1860 · New York, NY
Newspaper. New York Semi-Weekly Tribune, New York, N.Y., February 28, 1860, 8 pp., disbound. The complete text of Lincoln's speech is printed under the headline: "NATIONAL POLITICS, A Speech, Delivered at the Cooper Institute Last Evening, by, ABRAHAM LINCOLN, of Illinois."
"Let all who believe that 'our fathers, who framed the Government under which we live, understood this question just as well, and even better, than we do now,' speak as they spoke, and act as they acted upon it. This is all Republicans ask -- all Republicans desire -- in relation to slavery. As those fathers marked it, so let it be again marked, as an evil not to be extended, but to be tolerated and protected only because of and so far as is actual presence among us makes that toleration and protection a necessity. Let all the guaranties those fathers gave it, be, not grudgingly, but fully and fairly maintained....Neither let us be slandered from our duty by false accusations against us, nor frightened from it by menaces of destruction to the Government nor of dungeons to ourselves. Let us have faith that right makes might, and in that faith, let us, to the end, dare to do our duty as we understand it."
Lincoln gave his speech at the Cooper Institute in New York City before he captured the Republican presidential nomination, and its success catapulted him to national attention as a viable presidential candidate. Using James Elliot's The Debates in the Several State Conventions on the Adoption of the Federal Constitution, he delivered a speech that concentrated on the Founders' original intent about the contentious issue of slavery. As in his "House Divided Speech" two years earlier, Lincoln used the occasion to differentiate his positions from those of the Democrats, who accused Republicans of being a sectional party, or of helping John Brown's raid on Harpers Ferry, or threatened secession if Lincoln was elected. Lincoln begins by arguing that twenty-one of the thirty-nine Constitution signers believed that the federal government could ban slavery in the territories. He then explained the Republican position did not threaten slavery where it already existed, though he did insist on limiting slavery's expansion into the territories.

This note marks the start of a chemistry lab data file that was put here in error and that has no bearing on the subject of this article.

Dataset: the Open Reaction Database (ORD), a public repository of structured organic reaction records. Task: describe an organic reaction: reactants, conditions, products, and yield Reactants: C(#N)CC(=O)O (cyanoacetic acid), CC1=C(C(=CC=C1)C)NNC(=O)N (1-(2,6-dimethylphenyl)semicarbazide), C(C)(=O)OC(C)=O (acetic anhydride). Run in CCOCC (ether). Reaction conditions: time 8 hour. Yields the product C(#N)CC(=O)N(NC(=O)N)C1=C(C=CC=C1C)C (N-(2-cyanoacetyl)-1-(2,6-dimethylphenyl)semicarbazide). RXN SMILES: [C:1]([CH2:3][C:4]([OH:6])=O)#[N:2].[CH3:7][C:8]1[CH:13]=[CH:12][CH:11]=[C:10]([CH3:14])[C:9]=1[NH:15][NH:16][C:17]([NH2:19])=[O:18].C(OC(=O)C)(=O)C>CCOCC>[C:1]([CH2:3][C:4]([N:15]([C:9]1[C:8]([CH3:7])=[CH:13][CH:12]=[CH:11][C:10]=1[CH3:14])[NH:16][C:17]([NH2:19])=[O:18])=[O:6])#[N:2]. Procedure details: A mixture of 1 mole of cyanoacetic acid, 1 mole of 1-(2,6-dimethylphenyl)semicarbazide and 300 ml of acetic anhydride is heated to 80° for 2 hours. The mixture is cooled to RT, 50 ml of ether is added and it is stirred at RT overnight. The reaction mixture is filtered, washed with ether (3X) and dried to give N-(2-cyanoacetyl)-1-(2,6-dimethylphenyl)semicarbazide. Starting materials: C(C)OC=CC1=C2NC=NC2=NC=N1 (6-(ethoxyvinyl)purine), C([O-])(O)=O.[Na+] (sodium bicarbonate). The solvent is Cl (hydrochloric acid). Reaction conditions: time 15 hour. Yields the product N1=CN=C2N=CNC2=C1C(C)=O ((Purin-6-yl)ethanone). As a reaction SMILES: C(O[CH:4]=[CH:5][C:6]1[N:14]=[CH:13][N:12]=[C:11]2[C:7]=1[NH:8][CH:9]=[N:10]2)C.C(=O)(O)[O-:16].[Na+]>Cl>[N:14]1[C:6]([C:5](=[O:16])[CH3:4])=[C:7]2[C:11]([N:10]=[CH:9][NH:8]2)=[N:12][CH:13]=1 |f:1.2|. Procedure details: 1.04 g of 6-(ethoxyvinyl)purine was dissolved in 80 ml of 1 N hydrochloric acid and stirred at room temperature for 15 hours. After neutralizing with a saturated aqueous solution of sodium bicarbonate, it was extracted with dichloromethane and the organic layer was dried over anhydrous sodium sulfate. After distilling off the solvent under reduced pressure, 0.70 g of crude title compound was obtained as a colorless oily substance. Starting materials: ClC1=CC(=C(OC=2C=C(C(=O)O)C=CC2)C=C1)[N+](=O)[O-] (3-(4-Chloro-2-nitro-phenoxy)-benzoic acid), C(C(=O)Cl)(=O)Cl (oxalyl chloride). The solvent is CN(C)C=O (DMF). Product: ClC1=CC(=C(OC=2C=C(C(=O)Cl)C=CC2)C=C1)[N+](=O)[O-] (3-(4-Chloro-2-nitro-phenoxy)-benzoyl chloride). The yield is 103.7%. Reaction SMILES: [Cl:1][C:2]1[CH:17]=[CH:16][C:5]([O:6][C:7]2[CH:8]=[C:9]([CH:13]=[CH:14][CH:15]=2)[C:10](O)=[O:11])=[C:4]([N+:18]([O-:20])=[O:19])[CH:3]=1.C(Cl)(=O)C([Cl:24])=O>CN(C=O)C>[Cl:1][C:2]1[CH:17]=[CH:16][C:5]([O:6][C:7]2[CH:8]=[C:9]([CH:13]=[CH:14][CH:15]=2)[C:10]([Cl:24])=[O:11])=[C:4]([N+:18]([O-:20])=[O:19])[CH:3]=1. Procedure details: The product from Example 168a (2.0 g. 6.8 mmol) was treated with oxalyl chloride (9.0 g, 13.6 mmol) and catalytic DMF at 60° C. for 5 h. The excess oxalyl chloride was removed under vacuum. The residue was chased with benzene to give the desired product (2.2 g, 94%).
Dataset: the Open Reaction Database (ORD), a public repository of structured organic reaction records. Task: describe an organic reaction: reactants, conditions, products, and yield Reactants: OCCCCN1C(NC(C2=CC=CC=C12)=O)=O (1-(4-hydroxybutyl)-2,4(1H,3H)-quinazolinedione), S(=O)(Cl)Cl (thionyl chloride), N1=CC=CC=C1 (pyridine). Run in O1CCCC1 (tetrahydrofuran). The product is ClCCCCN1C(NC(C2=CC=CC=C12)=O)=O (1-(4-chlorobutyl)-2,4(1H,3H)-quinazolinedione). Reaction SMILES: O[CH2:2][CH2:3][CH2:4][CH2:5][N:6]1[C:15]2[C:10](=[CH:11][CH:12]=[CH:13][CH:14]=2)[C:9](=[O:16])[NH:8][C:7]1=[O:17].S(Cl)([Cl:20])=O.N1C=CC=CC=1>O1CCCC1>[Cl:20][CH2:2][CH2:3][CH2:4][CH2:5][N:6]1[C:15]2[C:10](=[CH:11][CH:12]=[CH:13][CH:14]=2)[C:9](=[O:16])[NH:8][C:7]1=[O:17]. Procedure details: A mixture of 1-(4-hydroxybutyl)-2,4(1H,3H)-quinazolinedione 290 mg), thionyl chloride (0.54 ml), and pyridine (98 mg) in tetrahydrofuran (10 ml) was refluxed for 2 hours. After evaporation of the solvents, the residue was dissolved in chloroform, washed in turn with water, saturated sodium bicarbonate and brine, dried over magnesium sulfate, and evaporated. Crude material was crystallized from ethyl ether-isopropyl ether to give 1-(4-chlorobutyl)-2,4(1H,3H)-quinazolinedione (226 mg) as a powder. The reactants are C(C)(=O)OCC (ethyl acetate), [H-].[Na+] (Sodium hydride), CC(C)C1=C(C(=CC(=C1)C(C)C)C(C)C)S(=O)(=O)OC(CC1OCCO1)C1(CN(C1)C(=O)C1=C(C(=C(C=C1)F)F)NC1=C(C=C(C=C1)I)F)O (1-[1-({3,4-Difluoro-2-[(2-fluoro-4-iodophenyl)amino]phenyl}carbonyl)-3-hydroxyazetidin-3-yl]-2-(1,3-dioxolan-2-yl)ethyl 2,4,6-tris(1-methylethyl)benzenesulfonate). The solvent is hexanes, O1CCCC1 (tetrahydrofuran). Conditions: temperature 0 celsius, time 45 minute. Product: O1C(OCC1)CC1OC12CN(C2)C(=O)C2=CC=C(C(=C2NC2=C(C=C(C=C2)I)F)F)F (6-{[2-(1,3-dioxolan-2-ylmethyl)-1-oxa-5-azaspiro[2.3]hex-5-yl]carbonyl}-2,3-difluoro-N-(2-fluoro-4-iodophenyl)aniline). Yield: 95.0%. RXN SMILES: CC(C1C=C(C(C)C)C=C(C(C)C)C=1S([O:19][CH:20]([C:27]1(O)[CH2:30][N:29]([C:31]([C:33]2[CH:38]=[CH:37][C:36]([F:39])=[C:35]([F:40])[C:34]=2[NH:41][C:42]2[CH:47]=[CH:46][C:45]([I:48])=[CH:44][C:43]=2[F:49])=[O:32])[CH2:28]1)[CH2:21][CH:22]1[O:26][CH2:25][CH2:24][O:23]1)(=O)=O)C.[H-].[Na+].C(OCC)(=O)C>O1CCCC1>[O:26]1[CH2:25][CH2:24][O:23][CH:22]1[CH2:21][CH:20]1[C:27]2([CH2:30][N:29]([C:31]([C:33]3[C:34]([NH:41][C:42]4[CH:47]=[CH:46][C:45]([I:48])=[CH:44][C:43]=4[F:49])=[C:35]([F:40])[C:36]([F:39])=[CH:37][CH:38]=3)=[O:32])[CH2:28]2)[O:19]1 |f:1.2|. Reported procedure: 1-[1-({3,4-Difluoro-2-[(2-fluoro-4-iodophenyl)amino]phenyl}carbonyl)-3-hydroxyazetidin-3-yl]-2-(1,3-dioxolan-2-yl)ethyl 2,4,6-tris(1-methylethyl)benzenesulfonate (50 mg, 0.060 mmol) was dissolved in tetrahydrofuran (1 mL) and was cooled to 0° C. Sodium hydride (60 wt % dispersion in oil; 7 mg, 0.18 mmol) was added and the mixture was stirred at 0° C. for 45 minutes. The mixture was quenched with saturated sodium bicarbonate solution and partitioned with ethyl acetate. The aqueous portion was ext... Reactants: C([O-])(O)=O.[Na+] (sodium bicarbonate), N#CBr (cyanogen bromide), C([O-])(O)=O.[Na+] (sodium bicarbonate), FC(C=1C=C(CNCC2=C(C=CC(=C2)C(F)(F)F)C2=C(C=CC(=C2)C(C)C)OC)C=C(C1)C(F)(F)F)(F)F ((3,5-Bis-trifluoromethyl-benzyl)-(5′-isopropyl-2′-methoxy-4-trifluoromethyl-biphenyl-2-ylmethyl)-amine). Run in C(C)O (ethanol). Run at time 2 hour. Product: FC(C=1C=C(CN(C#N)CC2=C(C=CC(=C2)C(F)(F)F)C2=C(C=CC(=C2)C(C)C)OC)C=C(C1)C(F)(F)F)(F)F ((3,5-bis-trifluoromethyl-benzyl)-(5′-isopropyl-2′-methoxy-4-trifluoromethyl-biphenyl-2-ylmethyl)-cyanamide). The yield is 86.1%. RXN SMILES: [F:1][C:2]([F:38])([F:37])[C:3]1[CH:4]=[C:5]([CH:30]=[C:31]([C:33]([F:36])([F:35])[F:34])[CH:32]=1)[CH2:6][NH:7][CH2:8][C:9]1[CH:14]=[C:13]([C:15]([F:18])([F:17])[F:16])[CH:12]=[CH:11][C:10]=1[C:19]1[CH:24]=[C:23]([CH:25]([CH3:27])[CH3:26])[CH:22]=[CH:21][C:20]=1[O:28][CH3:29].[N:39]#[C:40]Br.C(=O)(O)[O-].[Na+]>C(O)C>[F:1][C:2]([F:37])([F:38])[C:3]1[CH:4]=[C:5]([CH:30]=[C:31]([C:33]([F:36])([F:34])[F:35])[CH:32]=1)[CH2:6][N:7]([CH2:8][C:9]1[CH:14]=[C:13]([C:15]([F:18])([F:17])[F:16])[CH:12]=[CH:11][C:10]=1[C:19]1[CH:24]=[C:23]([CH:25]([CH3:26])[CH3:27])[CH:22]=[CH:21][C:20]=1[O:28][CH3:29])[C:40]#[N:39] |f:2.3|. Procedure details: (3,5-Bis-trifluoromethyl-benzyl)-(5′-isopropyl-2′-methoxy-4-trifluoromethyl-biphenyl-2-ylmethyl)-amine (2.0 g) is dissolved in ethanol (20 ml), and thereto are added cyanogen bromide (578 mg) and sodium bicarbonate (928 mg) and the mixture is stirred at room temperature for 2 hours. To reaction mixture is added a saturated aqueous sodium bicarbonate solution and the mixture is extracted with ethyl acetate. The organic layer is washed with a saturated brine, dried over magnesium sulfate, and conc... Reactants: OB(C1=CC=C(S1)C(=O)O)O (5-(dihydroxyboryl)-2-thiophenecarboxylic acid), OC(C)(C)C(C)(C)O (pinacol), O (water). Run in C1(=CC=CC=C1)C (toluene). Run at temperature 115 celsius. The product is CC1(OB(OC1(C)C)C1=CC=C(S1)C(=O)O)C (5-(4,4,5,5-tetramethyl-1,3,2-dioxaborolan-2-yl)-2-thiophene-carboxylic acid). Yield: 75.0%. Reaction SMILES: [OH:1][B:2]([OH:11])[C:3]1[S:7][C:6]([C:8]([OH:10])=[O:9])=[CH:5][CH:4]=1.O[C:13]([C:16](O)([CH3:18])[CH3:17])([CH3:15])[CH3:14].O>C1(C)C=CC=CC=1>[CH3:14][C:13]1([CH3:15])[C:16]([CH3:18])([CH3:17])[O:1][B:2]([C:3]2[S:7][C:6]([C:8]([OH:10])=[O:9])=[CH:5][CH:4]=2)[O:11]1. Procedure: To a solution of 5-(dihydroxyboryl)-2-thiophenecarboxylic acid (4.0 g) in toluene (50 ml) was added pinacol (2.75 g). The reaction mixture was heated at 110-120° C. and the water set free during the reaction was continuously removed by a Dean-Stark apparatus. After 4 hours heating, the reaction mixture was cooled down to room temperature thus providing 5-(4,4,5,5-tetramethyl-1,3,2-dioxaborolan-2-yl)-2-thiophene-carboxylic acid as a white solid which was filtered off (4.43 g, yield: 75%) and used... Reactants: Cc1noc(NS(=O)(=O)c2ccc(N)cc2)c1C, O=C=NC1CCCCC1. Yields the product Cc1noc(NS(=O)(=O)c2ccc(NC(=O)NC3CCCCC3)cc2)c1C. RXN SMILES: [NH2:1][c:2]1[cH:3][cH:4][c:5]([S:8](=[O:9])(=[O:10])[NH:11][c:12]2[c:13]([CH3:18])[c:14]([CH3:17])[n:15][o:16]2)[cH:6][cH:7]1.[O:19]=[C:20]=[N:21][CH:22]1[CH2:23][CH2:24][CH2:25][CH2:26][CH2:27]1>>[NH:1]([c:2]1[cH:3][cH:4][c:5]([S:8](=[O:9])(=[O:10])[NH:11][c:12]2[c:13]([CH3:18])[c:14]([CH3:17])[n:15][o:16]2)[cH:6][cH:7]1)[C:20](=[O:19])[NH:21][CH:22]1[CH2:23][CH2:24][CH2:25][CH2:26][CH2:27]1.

Unlike most of Lincoln's important speeches, the Cooper Union address is neither short nor particularly quotable. Nevertheless, Lincoln the lawyer lays out his arguments, building to the unassailable conclusion that the Founding Fathers saw slavery as an institution that would wither and die with time and isolation.
On the afternoon of the speech, Lincoln sat for a photographic portrait in Matthew Brady's New York studio. He later reputedly said, "Brady and the Cooper Institute made me President." Lincoln dined with supporters, and he then went to the New York Tribune offices to read and correct the typeset text of his speech. According to the young typesetter who worked with Lincoln that night, the manuscript was left on a table and then discarded.
Later, on page 4, Tribune editor Horace Greeley comments in an editorial, "The Speech of Abraham Lincoln at the Cooper Institute last evening was one of the happiest and most convincing political arguments ever made in this City." Greeley was so pleased that he rushed this edition into print, but also commented that "We shall print an extra edition of the Semi Weekly Tribune containing the speech ... We shall soon issue his speech of last night in pamphlet form." The extra was printed later in the day on February 28; the pamphlet was printed March 6. As a result this is the first printing of Lincoln's Cooper Institute Speech. (Inventory #: 23139)